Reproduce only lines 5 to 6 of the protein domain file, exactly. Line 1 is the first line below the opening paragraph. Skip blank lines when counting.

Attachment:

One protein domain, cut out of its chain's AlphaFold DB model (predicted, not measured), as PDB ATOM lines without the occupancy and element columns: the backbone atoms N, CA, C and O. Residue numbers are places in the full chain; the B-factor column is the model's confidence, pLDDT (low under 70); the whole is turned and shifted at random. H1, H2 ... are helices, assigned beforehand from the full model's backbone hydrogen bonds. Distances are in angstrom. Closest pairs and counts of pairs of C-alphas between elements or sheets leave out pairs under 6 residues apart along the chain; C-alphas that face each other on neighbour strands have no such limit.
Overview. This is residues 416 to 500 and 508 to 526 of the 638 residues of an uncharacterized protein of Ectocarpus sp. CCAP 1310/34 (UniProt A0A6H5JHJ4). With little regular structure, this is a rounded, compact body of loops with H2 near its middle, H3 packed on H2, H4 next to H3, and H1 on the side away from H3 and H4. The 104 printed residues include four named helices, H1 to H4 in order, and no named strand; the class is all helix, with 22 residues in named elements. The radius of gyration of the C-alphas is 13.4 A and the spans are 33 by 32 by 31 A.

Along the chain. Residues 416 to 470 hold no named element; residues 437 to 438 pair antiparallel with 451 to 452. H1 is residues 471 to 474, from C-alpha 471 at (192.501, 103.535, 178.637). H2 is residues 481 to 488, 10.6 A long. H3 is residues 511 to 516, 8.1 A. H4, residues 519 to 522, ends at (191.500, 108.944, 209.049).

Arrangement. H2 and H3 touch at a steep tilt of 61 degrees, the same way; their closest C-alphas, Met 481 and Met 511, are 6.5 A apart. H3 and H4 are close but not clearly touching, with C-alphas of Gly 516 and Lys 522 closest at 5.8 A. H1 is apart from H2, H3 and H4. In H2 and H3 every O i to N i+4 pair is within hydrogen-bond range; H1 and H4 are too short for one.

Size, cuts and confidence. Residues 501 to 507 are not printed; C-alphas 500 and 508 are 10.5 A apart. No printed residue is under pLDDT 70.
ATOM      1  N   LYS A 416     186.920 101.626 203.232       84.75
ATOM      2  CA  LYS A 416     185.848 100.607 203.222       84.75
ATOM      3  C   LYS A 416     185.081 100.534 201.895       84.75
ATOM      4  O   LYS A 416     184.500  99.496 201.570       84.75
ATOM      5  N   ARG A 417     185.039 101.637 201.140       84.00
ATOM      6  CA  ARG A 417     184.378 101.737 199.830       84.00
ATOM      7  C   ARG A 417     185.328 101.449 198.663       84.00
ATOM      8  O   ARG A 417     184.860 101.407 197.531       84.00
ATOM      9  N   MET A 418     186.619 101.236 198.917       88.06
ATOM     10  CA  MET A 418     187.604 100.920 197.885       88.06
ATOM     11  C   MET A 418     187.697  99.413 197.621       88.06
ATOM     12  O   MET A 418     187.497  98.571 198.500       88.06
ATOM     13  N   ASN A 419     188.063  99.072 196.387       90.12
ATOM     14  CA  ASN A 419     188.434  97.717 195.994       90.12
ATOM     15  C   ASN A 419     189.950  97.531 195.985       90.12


ATOM      1  N   LYS A 416     186.920 101.626 203.232       84.75
ATOM      2  CA  LYS A 416     185.848 100.607 203.222       84.75